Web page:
In its efforts to improve the nation’s healthcare system, the Centers for Medicare & Medicaid Services (CMS) has introduced its Health Plan Innovation Initiatives. These programs are designed to test changes in health plan design. The Medicare Advantage (MA) Value-Based Insurance Design (MA-VBID) Model focuses on methods to encourage enrollees to consume high-value clinical services.
The MA-VBID Model utilizes cost-sharing and other health plan measures. Researchers have found that it may benefit health insurance design and improve the quality of care. In particular, the MA-VBID program may reduce healthcare costs for MA enrollees with one of seven CMS-defined, chronic diseases: diabetes, chronic obstructive pulmonary disease, congestive heart failure, coronary artery disease, past stroke, hypertension and mood disorders.
The MA-VBID Model in action
The MA-VBID Model represents the CMS’s first VBID-related effort. It allows the agency to propose specific interventions to participating MA Plans. These include reduced cost sharing for high-value services, providers and enrollees participating in disease management or related programs. It also involves coverage of additional supplemental benefits.
The CMS seeks to align patients’ financial interests (i.e., copays, deductibles) with the clinical value of the services received. As such, the MA-VBID Model will determine whether these approaches: 1.) increase enrollee satisfaction; 2.) improve enrollee clinical outcomes; 3.) reduce plan expenditures; and 4.) lower plan bids. But under the MA-VBID Model, targeted enrollees can never receive fewer benefits or have to pay higher cost sharing than other enrollees.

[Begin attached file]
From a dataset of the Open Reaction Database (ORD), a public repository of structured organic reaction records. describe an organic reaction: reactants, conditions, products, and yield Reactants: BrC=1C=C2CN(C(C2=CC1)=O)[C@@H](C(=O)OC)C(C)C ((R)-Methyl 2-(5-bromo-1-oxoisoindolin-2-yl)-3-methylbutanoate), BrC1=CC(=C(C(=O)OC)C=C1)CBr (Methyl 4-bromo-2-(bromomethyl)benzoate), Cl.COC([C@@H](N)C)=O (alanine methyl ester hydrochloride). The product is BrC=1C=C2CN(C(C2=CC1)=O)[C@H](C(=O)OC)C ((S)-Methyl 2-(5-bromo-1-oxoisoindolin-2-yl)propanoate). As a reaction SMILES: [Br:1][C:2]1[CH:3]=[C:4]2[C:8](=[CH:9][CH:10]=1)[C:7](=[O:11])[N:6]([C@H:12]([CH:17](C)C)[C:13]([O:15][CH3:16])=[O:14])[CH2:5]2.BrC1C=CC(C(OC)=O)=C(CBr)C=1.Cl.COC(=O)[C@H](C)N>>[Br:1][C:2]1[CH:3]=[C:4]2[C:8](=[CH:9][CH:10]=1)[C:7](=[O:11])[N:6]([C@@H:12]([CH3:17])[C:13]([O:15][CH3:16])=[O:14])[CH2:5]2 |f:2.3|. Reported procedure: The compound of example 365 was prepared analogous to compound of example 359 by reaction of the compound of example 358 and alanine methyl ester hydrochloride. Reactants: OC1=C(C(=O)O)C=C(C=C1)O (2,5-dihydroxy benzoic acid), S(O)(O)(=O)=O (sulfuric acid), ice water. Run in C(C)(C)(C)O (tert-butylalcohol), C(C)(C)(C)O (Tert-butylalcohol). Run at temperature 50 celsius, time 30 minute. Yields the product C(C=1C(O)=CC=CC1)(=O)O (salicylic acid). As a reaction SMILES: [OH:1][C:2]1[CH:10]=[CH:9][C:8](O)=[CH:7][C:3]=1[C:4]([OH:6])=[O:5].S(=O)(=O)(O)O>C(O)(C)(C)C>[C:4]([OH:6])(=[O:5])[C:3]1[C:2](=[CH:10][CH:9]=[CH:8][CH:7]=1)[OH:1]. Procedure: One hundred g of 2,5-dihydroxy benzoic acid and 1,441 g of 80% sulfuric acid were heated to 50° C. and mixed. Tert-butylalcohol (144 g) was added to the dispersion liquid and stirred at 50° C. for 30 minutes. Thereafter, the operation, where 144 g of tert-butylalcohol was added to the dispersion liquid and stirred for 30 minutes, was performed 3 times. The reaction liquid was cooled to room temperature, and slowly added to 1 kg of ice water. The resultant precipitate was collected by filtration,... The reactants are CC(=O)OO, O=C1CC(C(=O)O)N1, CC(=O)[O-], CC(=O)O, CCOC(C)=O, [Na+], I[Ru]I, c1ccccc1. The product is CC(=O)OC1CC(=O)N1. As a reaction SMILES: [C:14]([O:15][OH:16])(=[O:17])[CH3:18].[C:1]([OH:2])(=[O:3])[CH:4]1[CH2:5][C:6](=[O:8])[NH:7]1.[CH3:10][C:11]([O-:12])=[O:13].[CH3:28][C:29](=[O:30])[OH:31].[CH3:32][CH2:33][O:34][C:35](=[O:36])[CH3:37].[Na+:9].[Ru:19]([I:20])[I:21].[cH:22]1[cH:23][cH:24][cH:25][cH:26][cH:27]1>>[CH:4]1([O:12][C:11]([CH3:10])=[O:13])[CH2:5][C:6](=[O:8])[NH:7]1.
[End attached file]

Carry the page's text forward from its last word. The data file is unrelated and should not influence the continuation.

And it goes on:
The CMS plans on kicking off the five-year MA-VBID Model on January 1, 2017. It will be tested in seven states: Arizona, Indiana, Iowa, Massachusetts, Oregon, Pennsylvania and Tennessee. Once approved by the CMS, these states’ eligible MA Plans will be better able to fine-tune plan benefits for enrollees. To participate, MA Plans must meet the following qualifications:
- Be a health maintenance organization (HMO), HMO-point-of service (HMO-POS) or local preferred provider organization (PPO) plan
- Have all or a portion of its service area within one of the model test states
- Have at least 2,000 enrollees and at least 50 percent of its total enrollment in the model test states
- Not be offered in more than two states total
- Have been offered in at least three annual Open Enrollment Periods (OEPs) prior to the 2017 OEP
- Have least a three-star overall quality rating for 2015
Overcoming Medicare’s legal barriers
The CMS has set up the MA-VBID Model to help enrollees navigate through the MA regulations. But so far, the VBID approach hasn’t had much traction with Medicare, due to various legal barriers. Through cost sharing, the MA-VBID Model reduces obstacles to high-value treatments, while discouraging low-value treatments.
Medicare fee-for-service (FFS) Plans are typically unable to lower cost-sharing levels for clinically recommended services and across provider types. And, about 85 percent of Medicare FFS beneficiaries have some form of supplemental coverage that already reduces or eliminates their cost sharing.
However, Medicare Advantage Plans may offer a better format for VBID. That’s because they provide tools that help MA Organizations promote evidence-based care. But certain MA requirements are currently interfering with VBID measures. By law, all members enrolled in the same MA Plan must receive the same benefits, with the same cost-sharing at the same premium. But under the MA-VBID Model, the CMS would waive some requirements. This would enable the plans to focus on different enrollees in the same MA Plan. And, the agency could then tailor benefits to specific enrollee segments, based on their health status.